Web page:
Channelpedia

PubMed 20694206


Referenced in Channelpedia wiki pages of: none

Automatically associated channels: BK , Kv2.1



Title: Molecular characterisation of post-bio-electrosprayed human brain astrocytoma cells.

Authors: Ayad Eddaoudi, Andrea Townsend-Nicholson, John F Timms, Stephanie Schorge, Suwan N Jayasinghe

Journal, date & volume: Analyst, 2010 Oct , 135, 2600-12

PubMed link: http://www.ncbi.nlm.nih.gov/pubmed/20694206


Abstract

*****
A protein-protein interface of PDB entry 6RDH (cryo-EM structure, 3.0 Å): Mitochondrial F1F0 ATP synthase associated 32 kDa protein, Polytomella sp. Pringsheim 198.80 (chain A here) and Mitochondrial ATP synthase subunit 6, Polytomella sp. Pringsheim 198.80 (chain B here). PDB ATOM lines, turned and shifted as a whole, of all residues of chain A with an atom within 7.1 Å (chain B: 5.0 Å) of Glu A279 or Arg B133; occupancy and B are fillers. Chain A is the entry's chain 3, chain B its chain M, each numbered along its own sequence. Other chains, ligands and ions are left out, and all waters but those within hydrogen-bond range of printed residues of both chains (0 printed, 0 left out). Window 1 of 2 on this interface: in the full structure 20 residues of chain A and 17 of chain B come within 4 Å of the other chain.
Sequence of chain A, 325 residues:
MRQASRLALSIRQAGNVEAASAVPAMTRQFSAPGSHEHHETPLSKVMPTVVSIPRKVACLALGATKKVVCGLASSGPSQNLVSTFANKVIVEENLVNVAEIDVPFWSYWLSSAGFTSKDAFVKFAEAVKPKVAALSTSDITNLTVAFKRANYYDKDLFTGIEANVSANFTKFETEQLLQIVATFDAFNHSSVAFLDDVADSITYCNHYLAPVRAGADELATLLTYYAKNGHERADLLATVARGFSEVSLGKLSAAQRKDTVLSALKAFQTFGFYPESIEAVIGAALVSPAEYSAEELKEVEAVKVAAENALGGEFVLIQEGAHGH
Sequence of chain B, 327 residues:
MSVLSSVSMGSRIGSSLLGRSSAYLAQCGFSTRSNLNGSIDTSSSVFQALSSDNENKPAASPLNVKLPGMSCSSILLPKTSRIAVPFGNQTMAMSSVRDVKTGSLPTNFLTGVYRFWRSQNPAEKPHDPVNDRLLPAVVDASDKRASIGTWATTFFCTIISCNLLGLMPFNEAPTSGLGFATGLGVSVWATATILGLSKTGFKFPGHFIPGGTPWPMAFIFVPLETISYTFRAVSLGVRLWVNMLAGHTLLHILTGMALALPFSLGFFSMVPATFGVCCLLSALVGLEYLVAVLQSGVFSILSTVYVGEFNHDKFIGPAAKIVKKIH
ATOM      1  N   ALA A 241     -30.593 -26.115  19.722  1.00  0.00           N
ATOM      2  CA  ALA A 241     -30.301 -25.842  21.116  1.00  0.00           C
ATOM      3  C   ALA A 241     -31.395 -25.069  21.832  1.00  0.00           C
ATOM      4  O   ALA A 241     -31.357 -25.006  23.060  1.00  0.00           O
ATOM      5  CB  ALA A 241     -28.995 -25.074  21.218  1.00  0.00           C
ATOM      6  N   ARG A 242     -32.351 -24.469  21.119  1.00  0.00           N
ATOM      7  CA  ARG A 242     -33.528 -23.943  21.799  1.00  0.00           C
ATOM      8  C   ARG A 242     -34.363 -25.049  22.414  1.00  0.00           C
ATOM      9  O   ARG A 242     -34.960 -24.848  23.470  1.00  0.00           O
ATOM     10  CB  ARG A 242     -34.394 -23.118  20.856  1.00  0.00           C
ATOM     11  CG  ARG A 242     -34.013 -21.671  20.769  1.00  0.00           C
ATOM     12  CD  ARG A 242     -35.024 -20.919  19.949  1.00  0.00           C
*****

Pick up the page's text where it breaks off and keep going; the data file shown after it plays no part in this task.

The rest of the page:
Bio-electrospraying (BES) is a method for directly jetting living cells under conditions that allow their distribution in the x, y, and z axes. Previous work has been focused on achieving jetting in stable cone-jet mode, which is required for precision placement, and these studies have demonstrated that there are no significant effects of bio-electrospraying on cell morphology or viability. In this work, we examine the biological properties of bio-electrosprayed cells using assays of cellular function that range from the molecular level through to integrated cellular systems, and include proteomics, signal transduction, cell growth and proliferation, and the characterisation of apoptotic blebs. From these molecular methods, we have determined that bio-electrospraying, under the electric field conditions used to achieve stable cone-jet mode, causes no alterations to the biological properties and function of the cells being jetted. Bio-electrosprayed and control cells had similar viability, proliferation properties and virtually indistinguishable cell cycle profiles. The biophysical properties of large conducting (BK) potassium channels were unchanged, as were the pharmacological responses of the endogenous muscarinic and exogenous P2Y(11) receptors, both of which are cell surface receptors of the 7TM superfamily. Proteomic analyses revealed that although three proteins had subtle differences in expression level between bio-electrosprayed and control cells, none of these fold differences was above the 1.5-fold cut-off threshold required for further analyses. These findings support the further development of bio-electrosprays as a viable technology for a wide diversity of tissue engineering, regenerative biology, advanced cellular therapeutics and medicinal applications, having significance in the clinic.